Parman pointed out that Northern Plains states are one of the later-planting states.
By the time producers need to apply fertilizer and do side-dressings, other states (in the south, such as Texas, Nebraska, and Iowa) have already purchased products first.
“I do know some co-ops are not allowing the pricing of spring fertilizer at any cost because they are not sure of how much product they will have. They may have to ration products,” he said.
“When something like a global pandemic happens, it can illustrate how important crop insurance and government payments are to the ag economy. And in a year where we had a lot of prevent plant, those crop insurance payments help, as well,” he said.
In 2020, the amount of money borrowed and principle paid were about even.
“It was the first time, except for 2014-17, that the amount of money borrowed stayed the same or declined slightly,” Parman said.
There were surveys taken on what farmers did with leftover CPAP and MFP payments, and the number one response was to “pay down debt.”
“Purchasing new farmland was low on the survey, but also higher on the list was replacing equipment because there was not enough cash flow (in other years) generated to replace depreciated equipment,” he said.
When trade disputes impacted farming, MFP programs became something farmers were entitled to.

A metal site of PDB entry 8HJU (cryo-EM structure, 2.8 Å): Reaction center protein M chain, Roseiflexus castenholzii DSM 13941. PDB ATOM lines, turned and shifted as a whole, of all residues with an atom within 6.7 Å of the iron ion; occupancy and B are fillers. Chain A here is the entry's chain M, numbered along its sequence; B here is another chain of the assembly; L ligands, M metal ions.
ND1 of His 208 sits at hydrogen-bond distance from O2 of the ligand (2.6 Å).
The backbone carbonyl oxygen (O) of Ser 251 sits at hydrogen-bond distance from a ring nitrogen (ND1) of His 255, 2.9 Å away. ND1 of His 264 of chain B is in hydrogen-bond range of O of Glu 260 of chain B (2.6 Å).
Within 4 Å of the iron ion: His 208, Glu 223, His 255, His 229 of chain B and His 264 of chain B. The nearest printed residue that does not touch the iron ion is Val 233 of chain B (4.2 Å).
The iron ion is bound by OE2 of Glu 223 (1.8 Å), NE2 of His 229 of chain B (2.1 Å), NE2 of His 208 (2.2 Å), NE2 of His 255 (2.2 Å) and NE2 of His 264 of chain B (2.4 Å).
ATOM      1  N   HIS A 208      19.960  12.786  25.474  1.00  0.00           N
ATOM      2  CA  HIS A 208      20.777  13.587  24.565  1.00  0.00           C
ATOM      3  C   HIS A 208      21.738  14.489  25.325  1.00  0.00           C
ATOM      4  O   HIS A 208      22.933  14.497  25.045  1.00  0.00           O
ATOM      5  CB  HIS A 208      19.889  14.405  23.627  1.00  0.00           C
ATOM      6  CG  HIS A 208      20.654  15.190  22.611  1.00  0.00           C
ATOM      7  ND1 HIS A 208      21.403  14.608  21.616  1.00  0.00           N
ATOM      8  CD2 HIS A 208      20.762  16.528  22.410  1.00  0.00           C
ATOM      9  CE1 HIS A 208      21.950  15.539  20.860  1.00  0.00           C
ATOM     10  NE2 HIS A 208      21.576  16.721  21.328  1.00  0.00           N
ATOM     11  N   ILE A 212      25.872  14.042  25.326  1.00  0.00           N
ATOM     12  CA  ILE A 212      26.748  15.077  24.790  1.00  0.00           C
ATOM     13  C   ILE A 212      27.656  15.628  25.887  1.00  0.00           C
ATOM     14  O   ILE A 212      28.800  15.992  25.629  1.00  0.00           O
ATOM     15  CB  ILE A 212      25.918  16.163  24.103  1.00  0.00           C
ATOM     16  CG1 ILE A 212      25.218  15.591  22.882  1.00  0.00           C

“Ad hoc, disaster and trade assistance payments started overwhelming all the other farm payments,” Parman said.
In 2019, MFP 2 became “the largest farm program ever,” and in 2020, CFAP “swamped even that.”
Ad-hoc programs became the biggest farm program payments across the nation. Yet, they are basically “one-off” programs and no one is sure how much the payments will be.
Parman explained these ad-hoc programs payments aren’t known until after the fact, putting a wrench in farm business planning for both farmers and ag lenders.
With the regular Farm Bill programs, farmers can look to the future and there is an instruction set on when and how much these payments will be.
Land values and cash rents
Parman said land values and cash rents are another major part of farm wealth and the ag economy.
Cash rents for cropland and pastureland have stayed relatively flat across the region for the past six years, on average, although there are more fluctuations in pastureland.
Land values have also stayed flat.
“The moral of this story over the past six years is there just hasn’t been much movement in average land values,” he said.
Higher quality land tends to hold its value over time, and it is not as vulnerable to commodity price increases or decreases.
Regions that are able to take advantage of improved technologies, such as areas raising corn and soybeans, have seen higher land values.
USDA is predicting higher land values nationwide, less than 10 percent, because of higher commodity prices.
In summary, Parman does not see land values increasing by large amounts, and that is good news for producers.
“If farmland prices are not increasing, and there is a positive inflationary rate – then in real dollar terms, farmland prices are actually decreasing,” he concluded.
If there is an increase in land prices, the increase will probably not be a double-digit increase. It would essentially be an inflation correction.